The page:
ROME (FRONTLINE MEDICAL NEWS) – Beta-blocker therapy reduces the risks of all-cause mortality as well as cardiac death in patients with a left ventricular ejection fraction below 35% who get an implantable cardioverter-defibrillator for primary prevention, Laurent Fauchier, MD, PhD, reported at the annual congress of the European Society of Cardiology.

Some physicians have recently urged reconsideration of current guidelines recommending routine use of beta-blockers for prevention of cardiovascular events in certain groups of patients with coronary artery disease, including those with chronic heart failure who have received an ICD for primary prevention of sudden death. And indeed it’s true that the now–relatively old randomized trials of ICDs for primary prevention in patients with chronic heart failure don’t provide any real evidence that beta-blockers reduce mortality in this setting. In fact, the guideline recommendation for beta-blockade has been based upon expert opinion. This was the impetus for Dr. Fauchier and coinvestigators to conduct a large retrospective observational study in a contemporary cohort of heart failure patients who received an ICD for primary prevention during a recent 10-year period at the 12 largest centers in France.

Fifteen percent of the 3,975 French ICD recipients did not receive a beta-blocker. They differed from those who did in that they were on average 2 years older, had an absolute 5% lower ejection fraction, and were more likely to also receive cardiac resynchronization therapy. Propensity score matching based on these and 19 other baseline characteristics enabled investigators to assemble a cohort of 541 closely matched patient pairs, explained Dr. Fauchier, professor of cardiology at Francois Rabelais University in Tours, France.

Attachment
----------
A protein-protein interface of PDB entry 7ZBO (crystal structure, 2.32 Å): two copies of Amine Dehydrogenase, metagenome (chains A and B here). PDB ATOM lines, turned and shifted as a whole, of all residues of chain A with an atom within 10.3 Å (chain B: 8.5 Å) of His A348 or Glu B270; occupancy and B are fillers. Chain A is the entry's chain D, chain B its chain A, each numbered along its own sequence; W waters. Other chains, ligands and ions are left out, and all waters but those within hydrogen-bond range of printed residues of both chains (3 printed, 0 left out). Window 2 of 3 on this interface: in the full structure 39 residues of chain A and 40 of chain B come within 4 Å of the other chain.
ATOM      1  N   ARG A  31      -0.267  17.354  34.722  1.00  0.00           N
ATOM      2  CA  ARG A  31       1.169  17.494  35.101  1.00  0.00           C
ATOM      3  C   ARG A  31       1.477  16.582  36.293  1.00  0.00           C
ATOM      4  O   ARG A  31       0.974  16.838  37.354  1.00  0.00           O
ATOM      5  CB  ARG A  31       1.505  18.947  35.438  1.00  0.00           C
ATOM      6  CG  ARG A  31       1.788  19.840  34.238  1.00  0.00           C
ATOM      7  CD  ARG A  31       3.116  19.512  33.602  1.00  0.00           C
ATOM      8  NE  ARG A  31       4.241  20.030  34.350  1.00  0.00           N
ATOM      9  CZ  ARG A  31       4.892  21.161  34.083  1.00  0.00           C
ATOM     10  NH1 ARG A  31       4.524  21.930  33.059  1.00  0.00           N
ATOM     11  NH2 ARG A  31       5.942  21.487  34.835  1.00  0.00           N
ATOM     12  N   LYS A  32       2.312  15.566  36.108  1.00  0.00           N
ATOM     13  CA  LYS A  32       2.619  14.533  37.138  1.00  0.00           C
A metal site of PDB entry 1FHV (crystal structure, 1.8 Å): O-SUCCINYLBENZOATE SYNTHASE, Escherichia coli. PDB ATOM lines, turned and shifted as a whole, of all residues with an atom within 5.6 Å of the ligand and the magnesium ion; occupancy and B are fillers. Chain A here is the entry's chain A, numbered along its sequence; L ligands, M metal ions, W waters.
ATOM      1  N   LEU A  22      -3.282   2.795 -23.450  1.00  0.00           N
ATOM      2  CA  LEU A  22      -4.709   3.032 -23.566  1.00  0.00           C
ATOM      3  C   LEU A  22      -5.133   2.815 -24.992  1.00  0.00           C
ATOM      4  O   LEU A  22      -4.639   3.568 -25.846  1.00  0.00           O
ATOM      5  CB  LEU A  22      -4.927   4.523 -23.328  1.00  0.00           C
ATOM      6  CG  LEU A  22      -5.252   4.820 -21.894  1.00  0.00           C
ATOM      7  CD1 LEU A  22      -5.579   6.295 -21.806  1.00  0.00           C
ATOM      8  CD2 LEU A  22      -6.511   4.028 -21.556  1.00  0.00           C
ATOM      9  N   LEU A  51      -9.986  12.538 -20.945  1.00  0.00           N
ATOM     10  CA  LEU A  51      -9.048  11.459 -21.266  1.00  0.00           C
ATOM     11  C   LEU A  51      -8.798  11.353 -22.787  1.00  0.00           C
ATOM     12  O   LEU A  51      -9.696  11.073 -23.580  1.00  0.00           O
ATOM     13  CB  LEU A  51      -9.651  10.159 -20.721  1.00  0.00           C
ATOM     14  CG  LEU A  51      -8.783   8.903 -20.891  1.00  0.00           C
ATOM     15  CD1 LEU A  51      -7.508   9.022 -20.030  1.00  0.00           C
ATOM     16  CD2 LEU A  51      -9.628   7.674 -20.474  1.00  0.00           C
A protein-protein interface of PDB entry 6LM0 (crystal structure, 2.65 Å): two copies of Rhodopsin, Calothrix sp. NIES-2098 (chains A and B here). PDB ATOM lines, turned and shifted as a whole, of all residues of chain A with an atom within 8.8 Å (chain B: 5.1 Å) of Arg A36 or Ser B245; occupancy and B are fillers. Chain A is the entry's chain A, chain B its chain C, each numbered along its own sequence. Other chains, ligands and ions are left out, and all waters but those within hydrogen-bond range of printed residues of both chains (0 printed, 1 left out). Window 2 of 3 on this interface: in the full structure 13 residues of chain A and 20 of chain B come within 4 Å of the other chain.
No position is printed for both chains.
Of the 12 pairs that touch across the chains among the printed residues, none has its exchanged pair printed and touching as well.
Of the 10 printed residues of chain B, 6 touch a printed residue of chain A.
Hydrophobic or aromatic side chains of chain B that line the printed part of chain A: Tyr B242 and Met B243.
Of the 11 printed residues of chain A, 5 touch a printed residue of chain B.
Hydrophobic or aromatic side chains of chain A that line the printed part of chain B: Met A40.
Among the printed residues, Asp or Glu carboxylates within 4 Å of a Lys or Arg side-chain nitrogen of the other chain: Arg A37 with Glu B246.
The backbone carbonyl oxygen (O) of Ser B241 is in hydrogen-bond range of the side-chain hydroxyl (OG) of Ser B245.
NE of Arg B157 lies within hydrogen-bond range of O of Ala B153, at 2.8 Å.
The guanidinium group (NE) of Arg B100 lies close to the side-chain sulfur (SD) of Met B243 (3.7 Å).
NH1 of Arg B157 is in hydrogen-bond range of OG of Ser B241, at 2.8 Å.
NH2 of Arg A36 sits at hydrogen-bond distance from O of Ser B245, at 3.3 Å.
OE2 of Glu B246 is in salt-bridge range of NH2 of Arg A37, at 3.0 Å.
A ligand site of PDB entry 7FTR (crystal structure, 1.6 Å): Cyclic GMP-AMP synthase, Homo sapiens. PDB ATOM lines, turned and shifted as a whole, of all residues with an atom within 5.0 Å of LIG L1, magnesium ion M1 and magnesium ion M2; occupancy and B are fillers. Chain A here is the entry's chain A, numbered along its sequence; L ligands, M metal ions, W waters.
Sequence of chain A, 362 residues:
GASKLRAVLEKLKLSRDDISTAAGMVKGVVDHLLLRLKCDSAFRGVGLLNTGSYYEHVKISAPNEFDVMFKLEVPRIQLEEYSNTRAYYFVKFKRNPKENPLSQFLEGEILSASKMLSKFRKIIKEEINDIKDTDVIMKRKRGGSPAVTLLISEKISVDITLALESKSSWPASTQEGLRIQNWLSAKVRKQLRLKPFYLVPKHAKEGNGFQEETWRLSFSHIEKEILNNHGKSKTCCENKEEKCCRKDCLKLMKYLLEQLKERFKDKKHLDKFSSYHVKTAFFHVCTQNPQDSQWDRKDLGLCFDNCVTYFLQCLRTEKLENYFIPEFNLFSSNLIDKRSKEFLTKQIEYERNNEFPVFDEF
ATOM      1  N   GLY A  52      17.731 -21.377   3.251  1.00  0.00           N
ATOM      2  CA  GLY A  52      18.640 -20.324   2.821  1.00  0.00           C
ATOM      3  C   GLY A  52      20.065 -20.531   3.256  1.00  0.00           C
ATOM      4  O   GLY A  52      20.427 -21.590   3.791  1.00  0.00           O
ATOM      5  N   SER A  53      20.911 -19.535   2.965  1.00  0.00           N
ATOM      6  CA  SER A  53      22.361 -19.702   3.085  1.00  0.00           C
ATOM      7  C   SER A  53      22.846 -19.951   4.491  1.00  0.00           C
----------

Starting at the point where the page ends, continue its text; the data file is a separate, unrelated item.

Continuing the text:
During a mean follow-up of 3.2 years, the risk of all-cause mortality in ICD recipients not on a beta-blocker was 34% higher than in those who were. Moreover, their risk of cardiac death was 50% greater.

In contrast, beta-blocker therapy had no effect on the risks of sudden death or of appropriate or inappropriate shocks.

The finding that beta-blocker therapy doesn’t prevent sudden death in patients with an ICD for primary prevention has not previously been reported. However, it makes sense. The device prevents such events so effectively that a beta-blocker adds nothing further in that regard, according to Dr. Fauchier.

“Beta-blockers should continue to be used widely, as currently recommended, for heart failure in the specific setting of patients with prophylactic ICD implantation. You do not have the benefit for prevention of sudden death, but you still have all the benefit from preventing cardiac death,” the electrophysiologist concluded.

This study was supported by French governmental research grants. Dr. Fauchier reported serving as a consultant to Bayer, Pfizer, Boehringer Ingelheim, Medtronic, and Novartis.